Monday, October 31, 2011

Jennifer Wilson

A 9-year-old girl from Yuma on vacation in Flagstaff with her family was riding her bicycle on Old Walnut Canyon Road on June 6, 1988.

It was hot that day when police found her bicycle alongside the road. There was no sign of Jennifer Wilson; she was nowhere to be found.

City and county officials launched a search for the little girl.

Her body was found 19 days later on June 25, 1988, on Sheep Hill on the east side of the city. She had been tied up, molested and beaten to death with a blunt object.

The man accused of Wilson's kidnapping, molestation and murder, Richard "Ricky" L. Bible, now 49, was convicted and sentenced to death. Throughout the investigation, the trial and afterward, Bible has maintained his innocence.

On June 30, just over 23 years after Wilson's murder, Bible is scheduled to be put to death by the state of Arizona.


According to Bible's May 19, 1990, presentence report, Jennifer had been riding her bicycle from a home in Flagstaff to a nearby ranch, where she was to meet her mother and siblings.

"Mrs. Wilson contacted her daughter while en route to the ranch and instructed her to hurry to her destination, which was between one-half mile and one mile away," the report stated. "Mrs. Wilson then proceeded to the ranch and became alarmed a short time later when her daughter failed to arrive."

She went out to look for Jennifer and found her daughter's bike along the dirt road.

During the ensuing search, Mrs. Wilson remembered seeing a four-wheel drive vehicle in the area and described it to authorities.

"The defendant was identified as a possible suspect in that he was reported to be driving a vehicle similar in description to the one observed in the area by the victim's mother," the report stated.

Bible was arrested after a short chase on unrelated charges.

"Shortly after the defendant's arrest, he was interviewed in regard to the missing girl and he adamantly denied any knowledge of the girl or her possible whereabouts."

Her body was found in an area a short distance from where Bible was living and where he had been many times as a child and as an adult. His shirt had blood on it that turned out to be Jennifer's.

Evidence found at the scene where her body was discovered was also found in Bible's possession.


After a jury convicted Bible, he told the presentence report writer that he was innocent. He also said that he did not receive a fair trial.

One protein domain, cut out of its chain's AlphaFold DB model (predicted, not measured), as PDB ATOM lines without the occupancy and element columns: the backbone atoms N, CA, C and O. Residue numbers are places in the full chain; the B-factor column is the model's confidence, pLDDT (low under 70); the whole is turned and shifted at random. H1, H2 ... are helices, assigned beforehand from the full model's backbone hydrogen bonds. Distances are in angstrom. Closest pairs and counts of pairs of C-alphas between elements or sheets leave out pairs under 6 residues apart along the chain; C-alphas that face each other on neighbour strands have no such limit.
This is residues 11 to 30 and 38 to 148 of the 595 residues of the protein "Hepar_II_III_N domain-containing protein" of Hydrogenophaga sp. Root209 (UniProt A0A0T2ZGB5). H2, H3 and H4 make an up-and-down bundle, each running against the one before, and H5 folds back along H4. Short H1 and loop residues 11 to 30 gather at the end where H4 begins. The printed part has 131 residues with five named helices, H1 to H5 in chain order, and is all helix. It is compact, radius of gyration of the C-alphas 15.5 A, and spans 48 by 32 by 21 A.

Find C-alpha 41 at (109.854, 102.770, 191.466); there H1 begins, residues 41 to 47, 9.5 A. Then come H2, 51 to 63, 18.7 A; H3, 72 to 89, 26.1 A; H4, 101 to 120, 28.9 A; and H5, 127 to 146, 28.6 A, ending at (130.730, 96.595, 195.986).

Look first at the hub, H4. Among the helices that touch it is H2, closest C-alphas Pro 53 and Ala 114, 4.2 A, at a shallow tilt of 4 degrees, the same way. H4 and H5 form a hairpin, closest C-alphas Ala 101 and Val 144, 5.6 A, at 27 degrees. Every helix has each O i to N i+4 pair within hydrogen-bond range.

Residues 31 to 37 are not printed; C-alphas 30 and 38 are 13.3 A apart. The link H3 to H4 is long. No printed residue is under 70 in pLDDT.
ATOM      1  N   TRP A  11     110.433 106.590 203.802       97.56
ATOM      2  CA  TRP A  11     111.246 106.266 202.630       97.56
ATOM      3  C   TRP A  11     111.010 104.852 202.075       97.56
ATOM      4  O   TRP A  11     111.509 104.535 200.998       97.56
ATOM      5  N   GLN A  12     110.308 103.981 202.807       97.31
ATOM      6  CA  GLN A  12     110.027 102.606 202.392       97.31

At the six-week trial, the jury heard of his 1981 conviction for kidnapping, tying up and raping his underage cousin. She survived and Bible served six years in prison.

In a June 5, 1990, sentencing recommendation by the Coconino County Attorney's Office, attorneys Fred Newton and Camille Bibles stated the death penalty was appropriate, in part, because killing Jennifer would prevent her from testifying at any trial -- unlike Bible's cousin, who testified about what had happened to her. The manner in which she died fit the criteria of cruel and heinous.

The attorneys for the state found no redeeming qualities to Bible that would allow for mercy from the death penalty. His juvenile and adult criminal histories were extensive; his violence toward people was evident.

"The defendant is and always has been a violent thug who preys on the weak and the innocent," the attorneys concluded.

The defense asked Judge Richard K. Mangum for mercy, saying that Bible was addicted to alcohol and drugs and had a difficult family history.

The defense wrote in its sentencing memorandum, "The defense asserts that neither revenge nor the desire to satisfy a community's thirst for blood is recognized as an adequate basis for sentencing."

When asked by the presentence report writer about Bible's feelings toward Jennifer's family, he wrote, "Mr. Bible stated that he feels sorry for the Wilsons and for the grief that they are going through.

However, the defendant did not wish the Wilsons to feel gladdened by his conviction because, 'I didn't kill her -- the real killer is still out there.'"


In the intervening years, Bible has appealed his conviction through the state and federal court systems. The families, investigators and attorneys have all moved on with their lives.

Bible's appeals state that the jury, the judge and the attorneys made errors in the case. All were denied. His last appeal was stopped at the 9th Circuit U.S. Court of Appeals in 2009.

Bible's current attorney, Dan Maynard, is scheduled to argue for clemency from Gov. Jan Brewer on June 27. If clemency is not granted and there are no further stays in the case, Bible will take his last breath three days later in the execution room at the Arizona Department of Corrections in Florence.

In the 1990 presentence report summary, the writer stated, "Once what was, is no more. What was once a happy and prosperous family has been left an empty and grieving shell of its past. What brought about this change was not only the death of a loved one, but the violent and heinous manner that this loved one was prematurely taken from them."

The report continued, "In cases such as this, it is not only the family, but the community as well as society as a whole who are indeed the true victims. The victim in this offense is beyond pain; the living will grieve forever."

The report writer said Bible's removal from society was the only way to keep society safe.

"Perhaps without fear of the defendant, the Wilsons and the community can start healing again. Unfortunately, regardless of the healing, the wound will never go away."


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